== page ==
Teenage pupils in Scotland are to be taught how to get a good night's rest in an attempt to improve performances at school.
Instruction packs that include lesson plans on how to help grumpy teenagers to sleep better will be distributed to Scottish teachers later this month.
The packs, which were formulated by charity Sleep Scotland in conjunction with Lothians further education centre Jewel & Esk College, aim to teach pupils tips such as the importance of avoiding watching television, playing computer games or surfing the internet late into the night, as well as the importance of a bedtime routine.
The Sound Sleep teaching pack will include handouts, Powerpoint presentations and learning resources as well as a sleep quiz designed to test teachers on how much they know about their pupils' sleeping habits.
The launch of the project, which will take place at a sleep education conference in Glasgow next Tuesday, follows a successful pilot scheme carried out last year in which teenagers reported the benefits of being taught how to sleep.
Researchers on the project discovered that teenagers should be sleeping for more than nine hours a night. However, they found that after going to bed at 11pm or later, many teenagers stay awake for hours watching television or using a computer, leaving them exhausted the next day.
According to Sleep Scotland, the pilot "challenged the attitudes of teenagers who saw sleep as unimportant and followed the improvements in their school performance as the experiment progressed".
Jane Ansell, director and founder of Sleep Scotland, said: "You wouldn't dream of letting your child starve at school all day, but most people don't appreciate that being sleep starved can affect your child's behaviour, concentration and ability to learn, and that's not even including the many other health consequences, such as obesity and depression."
In a letter sent to teachers across Scotland, the charity said: "The pilot run in Glasgow confirmed what was already recognised by many teachers and parents alike: teenagers generally suffer from sleep deprivation and therefore struggle to meet their full potential in all areas of their lives.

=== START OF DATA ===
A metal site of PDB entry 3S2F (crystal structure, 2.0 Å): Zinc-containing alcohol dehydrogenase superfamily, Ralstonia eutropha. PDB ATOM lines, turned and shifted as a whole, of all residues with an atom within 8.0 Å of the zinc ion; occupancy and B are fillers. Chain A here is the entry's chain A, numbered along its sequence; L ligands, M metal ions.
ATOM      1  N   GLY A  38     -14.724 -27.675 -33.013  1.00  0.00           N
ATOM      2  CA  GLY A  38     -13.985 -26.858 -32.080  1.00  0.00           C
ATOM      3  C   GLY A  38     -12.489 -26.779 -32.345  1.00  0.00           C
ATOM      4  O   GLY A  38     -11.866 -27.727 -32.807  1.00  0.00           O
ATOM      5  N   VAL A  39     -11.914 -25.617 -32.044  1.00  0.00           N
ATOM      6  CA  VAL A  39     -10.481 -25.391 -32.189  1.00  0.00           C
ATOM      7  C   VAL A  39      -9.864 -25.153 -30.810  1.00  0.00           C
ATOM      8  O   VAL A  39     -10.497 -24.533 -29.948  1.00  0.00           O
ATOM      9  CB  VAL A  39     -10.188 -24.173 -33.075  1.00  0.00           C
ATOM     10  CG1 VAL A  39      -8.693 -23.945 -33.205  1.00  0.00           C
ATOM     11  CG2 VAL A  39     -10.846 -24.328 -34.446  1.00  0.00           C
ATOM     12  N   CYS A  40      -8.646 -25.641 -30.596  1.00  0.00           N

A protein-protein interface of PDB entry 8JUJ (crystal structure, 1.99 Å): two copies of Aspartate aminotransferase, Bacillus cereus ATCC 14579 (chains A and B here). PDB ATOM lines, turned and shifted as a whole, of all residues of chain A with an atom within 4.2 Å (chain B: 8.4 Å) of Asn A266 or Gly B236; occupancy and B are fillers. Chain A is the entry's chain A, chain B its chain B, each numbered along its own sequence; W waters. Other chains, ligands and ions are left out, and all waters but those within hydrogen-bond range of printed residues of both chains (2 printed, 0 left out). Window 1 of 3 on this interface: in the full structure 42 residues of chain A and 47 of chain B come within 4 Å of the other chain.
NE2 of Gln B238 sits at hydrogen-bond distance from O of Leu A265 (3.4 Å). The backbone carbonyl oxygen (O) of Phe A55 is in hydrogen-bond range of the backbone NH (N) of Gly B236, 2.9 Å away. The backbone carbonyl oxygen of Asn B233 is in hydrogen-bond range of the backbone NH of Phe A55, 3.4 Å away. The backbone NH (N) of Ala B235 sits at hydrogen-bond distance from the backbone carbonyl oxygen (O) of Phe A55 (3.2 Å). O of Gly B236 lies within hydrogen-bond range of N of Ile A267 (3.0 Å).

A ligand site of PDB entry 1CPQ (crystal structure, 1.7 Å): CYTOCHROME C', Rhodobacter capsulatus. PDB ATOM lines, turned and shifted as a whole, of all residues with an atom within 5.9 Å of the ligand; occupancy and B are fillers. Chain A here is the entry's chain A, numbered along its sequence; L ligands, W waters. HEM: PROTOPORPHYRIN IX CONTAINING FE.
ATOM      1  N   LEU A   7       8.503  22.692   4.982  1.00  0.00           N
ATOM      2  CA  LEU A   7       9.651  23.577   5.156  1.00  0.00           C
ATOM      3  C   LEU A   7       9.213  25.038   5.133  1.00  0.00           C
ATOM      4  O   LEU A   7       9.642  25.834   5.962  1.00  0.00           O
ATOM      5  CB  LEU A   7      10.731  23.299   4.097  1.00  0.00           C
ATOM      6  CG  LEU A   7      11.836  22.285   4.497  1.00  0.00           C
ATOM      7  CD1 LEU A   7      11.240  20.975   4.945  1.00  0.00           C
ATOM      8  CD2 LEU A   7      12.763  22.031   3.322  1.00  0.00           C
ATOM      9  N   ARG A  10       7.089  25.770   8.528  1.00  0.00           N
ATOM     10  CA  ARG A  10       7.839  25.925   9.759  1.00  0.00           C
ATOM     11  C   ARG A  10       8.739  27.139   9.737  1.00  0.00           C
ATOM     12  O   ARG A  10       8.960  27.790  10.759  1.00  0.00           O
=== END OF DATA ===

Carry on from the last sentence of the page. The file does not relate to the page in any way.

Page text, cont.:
"Whilst this problem is widely recognised, few parents or teachers feel equipped to deal with the problem. Teenagers themselves see sleep as unimportant when compared to the many activities they enjoy."
Educational consultant Nikki Cameron, who worked on the pilot project and will be taking teachers through the Sound Sleep Teaching Pack, said: "Sleep for young adults is a hugely significant factor in terms of educational achievement and their physical and mental well-being.
"There is more of a problem now than in the past. Teenagers are naturally programmed to sleep after 10pm, and to sleep for nine hours.
"What happens is that their favourite television programme comes on at 11pm, so they'll sit and watch that until midnight, then they may sit and play computer games. One of the things we all do is say: 'I'll catch up later on, or at the weekend', but that's one of the worst things a child can do, because it disrupts their sleep pattern."One 15-year-old involved in the pilot scheme said: "I went to my bed at ten-ish rather than 11. I wasn't sleeping in French, as I usually do, so my French teacher is pleased anyway."